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Protesters, opposing Egyptian President Mohamed Mursi, wave the Egyptian flag and shout slogans against him and members of the Muslim Brotherhood at the Brotherhood's headquarters in Cairo's Moqattam district July 1, 2013. (AMR ABDALLAH DALSH/REUTERS)
Protesters, opposing Egyptian President Mohamed Mursi, wave the Egyptian flag and shout slogans against him and members of the Muslim Brotherhood at the Brotherhood's headquarters in Cairo's Moqattam district July 1, 2013. (AMR ABDALLAH DALSH/REUTERS)

Evan Hill

Egypt’s anti-Islamist uprising: How did it come to this? Add to ...

Security forces stormed Tahrir Square and brutally dispersed a small sit-in of a few hundred people -- almost all of them relatives of the revolution’s martyrs or those who had been wounded. They had been forgotten by the state, and they were angry. The revolutionaries were infuriated at the attack, and the result was the battle of Mohamed Mahmoud Street, a five-day brawl with the riot police near the Square that left more than 40 civilians dead. The end of the fighting was precipitated by army intervention, the construction of a large concrete wall, and the arrival of a human chain of Muslim Brothers who cajoled or forced the protesters off the street.

The revolutionaries and marginalized young men and women who had joined the fight were filled with righteous anger. They felt betrayed. They had shed blood, supposedly on principle: to force police reform, to snatch some justice for those who had lost sons or daughters or their own health during the revolution, to hold the army to account for abuses under its rule. To them, the Brothers had thrown it all away for political gain. The temporary constitution had paved the way for parliamentary elections, due that month, a critical step that would help decide who ruled post-revolution Egypt. The Brotherhood could not let them be delayed. They went on to dominate the vote. Mohamed Mahmoud cleaved a rift between the two sides that never healed.

Over the course of the following months, it became obvious: The Brotherhood was dutifully, purposefully playing for keeps. Under the temporary constitution they helped to pass, the new parliament would be tasked with choosing those who would write a permanent founding document for post-revolution Egypt -- the holy grail. The Brotherhood would go to almost any lengths to secure it. But what they saw as predictable hardball and democratic combat -- which they were almost guaranteed to win -- the opposition saw as a series of betrayals.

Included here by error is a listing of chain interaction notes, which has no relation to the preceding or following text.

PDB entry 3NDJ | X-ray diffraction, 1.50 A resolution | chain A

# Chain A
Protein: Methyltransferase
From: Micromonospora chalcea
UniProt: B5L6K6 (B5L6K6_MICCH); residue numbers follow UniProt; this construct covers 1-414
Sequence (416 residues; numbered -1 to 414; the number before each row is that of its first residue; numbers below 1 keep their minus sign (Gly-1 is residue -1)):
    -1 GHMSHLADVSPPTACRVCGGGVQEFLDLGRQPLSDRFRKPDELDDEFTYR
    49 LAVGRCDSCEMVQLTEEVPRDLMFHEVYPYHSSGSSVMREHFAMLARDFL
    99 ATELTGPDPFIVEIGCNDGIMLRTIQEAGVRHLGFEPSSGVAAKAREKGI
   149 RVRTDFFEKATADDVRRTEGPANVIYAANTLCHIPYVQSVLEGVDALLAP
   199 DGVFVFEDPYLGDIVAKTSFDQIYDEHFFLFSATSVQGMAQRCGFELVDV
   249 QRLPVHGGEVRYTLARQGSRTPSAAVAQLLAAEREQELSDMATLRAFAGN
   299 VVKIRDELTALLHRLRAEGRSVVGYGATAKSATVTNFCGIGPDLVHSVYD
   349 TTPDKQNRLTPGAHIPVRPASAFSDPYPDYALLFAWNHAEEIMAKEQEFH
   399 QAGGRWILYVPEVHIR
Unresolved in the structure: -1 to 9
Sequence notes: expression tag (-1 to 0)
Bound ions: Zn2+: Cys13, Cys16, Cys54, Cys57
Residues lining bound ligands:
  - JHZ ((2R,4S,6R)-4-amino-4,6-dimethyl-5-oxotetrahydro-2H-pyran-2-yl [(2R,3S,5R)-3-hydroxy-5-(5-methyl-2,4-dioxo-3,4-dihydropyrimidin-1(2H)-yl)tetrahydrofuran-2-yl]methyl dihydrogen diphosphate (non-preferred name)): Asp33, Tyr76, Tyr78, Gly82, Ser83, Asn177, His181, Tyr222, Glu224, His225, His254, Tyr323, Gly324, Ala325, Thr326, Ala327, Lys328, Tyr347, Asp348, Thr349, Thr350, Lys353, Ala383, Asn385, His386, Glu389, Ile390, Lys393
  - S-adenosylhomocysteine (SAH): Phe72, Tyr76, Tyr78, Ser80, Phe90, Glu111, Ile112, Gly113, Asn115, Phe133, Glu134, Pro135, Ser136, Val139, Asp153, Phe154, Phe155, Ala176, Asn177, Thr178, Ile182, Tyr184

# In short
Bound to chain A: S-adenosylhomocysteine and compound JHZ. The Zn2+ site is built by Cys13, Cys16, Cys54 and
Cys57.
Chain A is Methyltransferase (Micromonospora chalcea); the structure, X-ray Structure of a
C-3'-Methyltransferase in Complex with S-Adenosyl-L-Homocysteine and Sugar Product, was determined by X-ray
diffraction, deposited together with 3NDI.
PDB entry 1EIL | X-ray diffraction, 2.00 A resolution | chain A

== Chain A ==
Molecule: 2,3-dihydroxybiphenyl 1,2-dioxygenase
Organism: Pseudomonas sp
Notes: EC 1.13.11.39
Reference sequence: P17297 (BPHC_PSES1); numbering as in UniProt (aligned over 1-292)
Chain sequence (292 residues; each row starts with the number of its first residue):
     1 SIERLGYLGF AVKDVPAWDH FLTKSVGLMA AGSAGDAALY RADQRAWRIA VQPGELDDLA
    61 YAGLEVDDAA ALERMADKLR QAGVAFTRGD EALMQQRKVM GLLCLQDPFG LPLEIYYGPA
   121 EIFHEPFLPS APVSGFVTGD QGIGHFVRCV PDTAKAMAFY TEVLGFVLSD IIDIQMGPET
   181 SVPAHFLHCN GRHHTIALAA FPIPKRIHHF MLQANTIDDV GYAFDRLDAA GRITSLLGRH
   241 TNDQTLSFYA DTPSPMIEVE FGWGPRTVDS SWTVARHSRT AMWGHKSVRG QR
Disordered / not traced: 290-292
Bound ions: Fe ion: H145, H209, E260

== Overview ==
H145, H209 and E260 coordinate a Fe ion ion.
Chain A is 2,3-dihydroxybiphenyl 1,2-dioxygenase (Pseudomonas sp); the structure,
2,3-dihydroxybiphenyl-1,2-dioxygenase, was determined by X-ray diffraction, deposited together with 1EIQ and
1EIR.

The Brotherhood ran for more seats in parliament than some of their prominent members had first promised, then dominated the ministries once elected. The opposition hardly contested the second legislative election, for the less-powerful upper house, which was similarly dominated by the Brotherhood and Salafi parties. When the time came to select the constituent assembly, the Brotherhood’s parliamentary bloc helped gerrymander its 100-member makeup so that if push came to shove, the Brotherhood and its backers would not be outvoted. The Brotherhood pledged not to seek the presidency, then fielded a candidate, and fielded another – Mohammed Morsi -- when the first was disqualified.

After Mr. Morsi took office, he failed to form -- or could not find those willing to join -- a cabinet that some had hoped would involve figures from across the political spectrum and prompt a national reconciliation. The Brotherhood, meanwhile, felt battered by the forces of the old regime. In the days before Mr. Morsi’s victory, the Supreme Constitutional Court used an electoral technicality to annul the lower house of parliament, erasing the Brotherhood’s gains and the country’s most crucial elected body. The court docketed a case to rule on the legitimacy of the constituent assembly. Other courts planned to rule on the legality of the Muslim Brotherhood itself. Their entire project was now at risk.

The beginning of the end came in November, almost a year to the day after the Mohamed Mahmoud Street battle, when Mr. Morsi issued a package of sovereign decrees -- just four months into his term -- that essentially placed himself and the assembly above judicial review. He and his allies argued that to stand by and do nothing would leave courts packed with Mubarak appointees free to undermine every step of the transition. The opposition, which may have once been inclined to agree, did not take his side. There had been too many betrayals; trust had evaporated.

Protesters took to the streets, calling the president a “new pharaoh.” The remaining liberals, progressives, leftists and Christians in the constituent assembly walked out. Mr. Morsi gave them two extra months to resolve their differences, but the assembly rushed the draft constitution through an overnight session and passed it. Opposition politicians increasingly believed that Mr. Morsi did not even call his own shots -- that decisions of national import were made in the Brotherhood's secretive Guidance Bureau. In Egypt's new constitution, human-rights groups and other critics saw gaping loopholes, lax protections for minorities, women and children, and troubling roles for religious oversight from conservative Sunni institutions.

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